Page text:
Bobbi Gibbs at the 120th Boston Marathon (2016)
(Photo: Getty Images)

Marathon Trailblazer Bobbi Gibb Finds Her Stride in Sculpture

The first woman to run the Boston Marathon creates art inspired by strength and movement   

A closeup of Bobbi Gibb's sculpture
Getty Images

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This article is part of Outside Run’s complete 2023 Boston Marathon race coverage.

Bobbi Gibb hopes people are inspired to do what they love when they see her sculptures, many of which feature women running. From an early age, the 80-year-old artist has always embraced what she loves to do, even in the face of opposition.

In 1966, Gibb became the first woman to unofficially run the Boston Marathon. After getting a letter of rejection from race organizers, who told her “women are not physiologically able to run marathon distances,” Gibb hid in the bushes near the start in Hopkinton, jumped in, and ran anyway.

In the year leading up to the race, Gibb trained herself while traveling across the country in her van, sometimes running up to 40 miles at a time. She saw the Boston Marathon as an opportunity to change perceptions of women, who were then discouraged from having careers, let alone running in public.

“I figured, if I could prove this false belief about women running, I could throw into question all the other false beliefs,” Gibb told Women’s Running. “If a woman can run a marathon, what else can she do?”

While it took several years and many fellow activists fighting for inclusion, the Boston Marathon eventually created an official women’s division in 1972. Today, Gibb is considered a trailblazer in the sport, but her contributions extend beyond her running accomplishments. Through moving artwork, she continues to honor the women’s running pioneers that changed the sport forever.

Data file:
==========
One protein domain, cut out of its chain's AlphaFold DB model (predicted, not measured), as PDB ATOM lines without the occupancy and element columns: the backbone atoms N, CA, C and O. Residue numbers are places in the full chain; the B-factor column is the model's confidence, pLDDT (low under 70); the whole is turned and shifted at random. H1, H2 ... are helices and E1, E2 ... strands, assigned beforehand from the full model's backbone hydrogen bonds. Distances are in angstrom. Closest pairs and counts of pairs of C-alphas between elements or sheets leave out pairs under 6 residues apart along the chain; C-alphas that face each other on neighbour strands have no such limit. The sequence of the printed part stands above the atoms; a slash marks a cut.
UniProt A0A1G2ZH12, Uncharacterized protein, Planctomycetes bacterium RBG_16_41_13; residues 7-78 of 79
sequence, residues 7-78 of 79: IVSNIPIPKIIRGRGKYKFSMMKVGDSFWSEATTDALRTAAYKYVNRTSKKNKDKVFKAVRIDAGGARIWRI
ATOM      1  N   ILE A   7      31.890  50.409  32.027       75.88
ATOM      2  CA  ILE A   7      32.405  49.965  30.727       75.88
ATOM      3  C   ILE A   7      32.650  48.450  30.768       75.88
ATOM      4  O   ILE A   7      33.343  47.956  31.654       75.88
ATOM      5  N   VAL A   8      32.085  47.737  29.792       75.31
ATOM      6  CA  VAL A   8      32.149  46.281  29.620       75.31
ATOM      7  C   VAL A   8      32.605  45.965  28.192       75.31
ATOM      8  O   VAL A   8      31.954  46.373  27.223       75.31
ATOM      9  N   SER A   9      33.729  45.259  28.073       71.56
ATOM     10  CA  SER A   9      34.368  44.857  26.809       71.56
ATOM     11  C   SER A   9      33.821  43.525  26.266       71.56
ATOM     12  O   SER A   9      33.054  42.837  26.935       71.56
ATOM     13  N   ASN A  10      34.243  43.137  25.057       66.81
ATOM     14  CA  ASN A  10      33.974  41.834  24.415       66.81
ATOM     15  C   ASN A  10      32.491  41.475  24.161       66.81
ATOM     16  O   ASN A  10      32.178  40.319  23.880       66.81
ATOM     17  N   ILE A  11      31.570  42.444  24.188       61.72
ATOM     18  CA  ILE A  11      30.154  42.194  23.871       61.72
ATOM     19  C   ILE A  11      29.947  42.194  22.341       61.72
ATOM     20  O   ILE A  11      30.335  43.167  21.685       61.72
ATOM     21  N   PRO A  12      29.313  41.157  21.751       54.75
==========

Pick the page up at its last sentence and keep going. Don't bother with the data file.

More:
Bobbi Gibb poses with her sculptures
(Photo: Bobbi Gibb)

Following Her Aspirations

Growing up in Winchester and Rockport, Massachusetts, Gibb started drawing and painting at an early age and continued it as a hobby throughout her adult life. Over the years, she developed into a multihyphenate, studying math and physics at Tufts University, despite her mother’s concerns at the time.

“I could see the cage that women had to live in,” Gibb said, while explaining that her mother wanted to be a reporter but was confined, like most women of her generation, to the home without opportunities to develop her gifts. “I said, ‘I’m not going to fall into this trap.’ All of her friends were the same way, very unhappy, and most of them took tranquilizers and drank wine to get through.”

In 1964, Gibb watched her first marathon and became inspired to try running. That summer, she took her dog and headed west in her parents’ Volkswagen. Every day, she ran in a different area, through the Great Plains of the Midwest and up the Rocky Mountains, among other stops along the route. At night, she slept under the stars and marveled at the science behind the solar system. When she finished her cross-country road trip at Stinson Beach, just north of San Francisco, Gibb decided to move to the Golden State and train for the Boston Marathon.

Gibb runs in the Boston Marathon, April 19, 1967